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Reorganize Messy Powerlines to Return Blue Sky and White Cloud to Kids

- Exclusive Interview with former Principal Kao Chiung-Chi of Shalun Elementary School

Sculptor Auguste Rodin once said: “The life is not a lack of beauty, but the lack of discovery.” When we look at this old quote from a new perspective, we will find that there are actually many “ugly” corners hidden in life, and the lack of discovery is the result of people getting used to them.

Organize Messy Powerlines to reveal the Vast Blue Sky

However, “getting used to something” is not necessary a good thing. To Kao Chiung-chi, former principal of Shalun elementary School, the messy pipelines and powerlines in this century-old school accumulated over history were the “ugly corners” students and teachers had grown used to, but constantly concerned him.

“I was especially intrigued by the sky since an early age, and I love looking at the vast blue sky. Therefore, I hoped to organize the powerlines across the horizon and the wires covering the walls in this school, giving the blue sky and white cloud back to our kids, while also making the campus neater and cleaner,” said Kao. However, for years, Kao did not reveal this secret desire, for the government’s budget focused mainly on construction, and there would not be additional funds allocated for “organization.” He had never been able to fulfill his dream. It was not until he came across “Design Movement on Campus” executed by TDRI under the commission of Ministry of Education right before the deadline that he finally saw a possibility to fulfill his dream. 

Nonetheless, challenges only began after the school successfully applied for the project. The cables and wires at the century-old school were interwoven and intertwined like roots of ancient trees, and it would be mission impossible to fix all the problems on the budget of “Design Movement on Campus.” Thus, after the school discussed with TDRI, they decided to narrow down the scope of the renovation to the wall near the main gate and the powerlines hanging over the horizon. After the scope of renovation was set, the second challenge was to find a design team. “Perhaps organization of cables and powerlines was not generally considered a part of “design,” so when we determined the targets of our renovation, not a lot of teams were will to participate in the project at first. Fortunately, with the help of TDRI, we were able to find ‘Oriental Sun Limited,’” recalled Kao.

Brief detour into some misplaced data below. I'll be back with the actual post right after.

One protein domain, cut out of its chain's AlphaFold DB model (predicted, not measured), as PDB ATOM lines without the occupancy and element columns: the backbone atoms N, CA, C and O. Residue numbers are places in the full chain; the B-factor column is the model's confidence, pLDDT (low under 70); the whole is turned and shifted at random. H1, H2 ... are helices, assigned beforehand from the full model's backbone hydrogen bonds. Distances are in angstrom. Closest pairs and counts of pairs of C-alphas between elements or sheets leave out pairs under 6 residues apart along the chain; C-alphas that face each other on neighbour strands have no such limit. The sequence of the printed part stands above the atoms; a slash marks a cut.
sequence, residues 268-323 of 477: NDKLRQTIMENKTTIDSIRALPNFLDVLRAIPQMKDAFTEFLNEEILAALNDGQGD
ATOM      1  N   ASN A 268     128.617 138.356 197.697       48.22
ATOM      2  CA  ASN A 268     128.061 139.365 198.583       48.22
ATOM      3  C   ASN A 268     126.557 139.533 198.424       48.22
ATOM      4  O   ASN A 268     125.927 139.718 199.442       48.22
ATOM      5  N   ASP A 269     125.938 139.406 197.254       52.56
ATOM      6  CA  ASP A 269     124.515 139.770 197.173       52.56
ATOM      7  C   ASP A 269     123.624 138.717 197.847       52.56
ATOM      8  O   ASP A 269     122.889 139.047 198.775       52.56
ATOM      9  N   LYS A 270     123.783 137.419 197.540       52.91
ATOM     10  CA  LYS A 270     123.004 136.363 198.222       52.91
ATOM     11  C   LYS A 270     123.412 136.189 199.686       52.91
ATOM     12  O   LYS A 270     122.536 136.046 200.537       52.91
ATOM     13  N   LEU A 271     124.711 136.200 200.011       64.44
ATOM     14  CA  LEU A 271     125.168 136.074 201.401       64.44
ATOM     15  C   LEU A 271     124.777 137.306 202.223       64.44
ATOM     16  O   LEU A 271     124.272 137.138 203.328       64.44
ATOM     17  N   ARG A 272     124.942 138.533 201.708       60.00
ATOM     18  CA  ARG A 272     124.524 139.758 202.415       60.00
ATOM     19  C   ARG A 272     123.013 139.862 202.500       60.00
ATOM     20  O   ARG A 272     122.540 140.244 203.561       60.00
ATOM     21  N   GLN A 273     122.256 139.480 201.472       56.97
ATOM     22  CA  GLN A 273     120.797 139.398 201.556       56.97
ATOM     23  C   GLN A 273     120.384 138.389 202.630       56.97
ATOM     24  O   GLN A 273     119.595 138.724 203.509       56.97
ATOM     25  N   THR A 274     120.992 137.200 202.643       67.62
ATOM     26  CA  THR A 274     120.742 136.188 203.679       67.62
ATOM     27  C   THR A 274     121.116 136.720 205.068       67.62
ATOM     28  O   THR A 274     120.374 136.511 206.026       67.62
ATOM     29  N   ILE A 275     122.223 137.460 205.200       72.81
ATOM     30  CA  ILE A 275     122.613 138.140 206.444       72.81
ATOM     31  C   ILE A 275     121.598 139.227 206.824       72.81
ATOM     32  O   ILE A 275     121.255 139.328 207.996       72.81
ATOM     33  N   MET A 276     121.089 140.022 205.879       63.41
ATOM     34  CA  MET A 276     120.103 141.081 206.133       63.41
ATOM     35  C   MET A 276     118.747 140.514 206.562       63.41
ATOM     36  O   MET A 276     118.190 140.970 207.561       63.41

“Neat and Clean” are the most crucial Prerequisites before Spatial Beautification

After “Oriental Sun” moved in, the team first inventoried the various cables and powerlines on the campus, identifying the ones that were still being used and the ones that had long been abandoned; then, they combined powerlines with similar functions, and labeled the different purposes using different colors, developing a systematic logics for the organization of various pipelines and circuits, including sewage system, fire hydrants, water supply, phone lines, internet cable, and CCTV system. Moreover, “Oriental Sun” used the same material for all pipelines and arranged the pipelines and powerlines in a neat and organized fashion, creating a slick and clean look. 

After the organization, the originally messy powerlines now has a system to follow; the sky is no longer cut through by hanging powerlines, and students can enjoy a vast and bright blue sky. “What impressed me was that a teacher told me after the construction: ‘I feel that buildings can talk, and seeing shadows of trees projected onto the neat and clean walls, it feels like all our hard work has come into fruition,’” said Kao. 

Although organization of cables and powerlines is not some glamorous design, it can substantially enhance the quality of the environment. This journey from “discovering problems” to “realizing changes” also allowed the students and teachers who were part of this transformation to truly understand the importance of environmental aesthetics. “To me, neat and clean are the most crucial prerequisites before ‘beautification,’” said Kao. “In Taiwan, messy powerlines are a common scene in cities. But being used to it in the past does not mean it should be the case in the future. As the society continues to advance, aesthetics should also become a habit in life.”

Just as Kao Chiung-chi said, aesthetics should become a habit in life, and all habits are formed through learning. Perhaps if you ask Shalun Elementary School’s teachers and students in the future, places for aesthetics learning will not be limited to art museums or classes, and to them, the neat and organized cables and powerlines on the walls and in the sky are their seemingly ordinary but profound daily enlightenment of aesthetics. 

Kao Chiung-Chi
Graduated from Graduate Institute of Recreational Sport Management, National Taiwan Normal University. Served as director of Anhe Elementary School, Tucheng District, New Taipei City, and principal of Shalun Elementary School, Banqiao District; currently the principal of Datong Elementary School, Shulin District.

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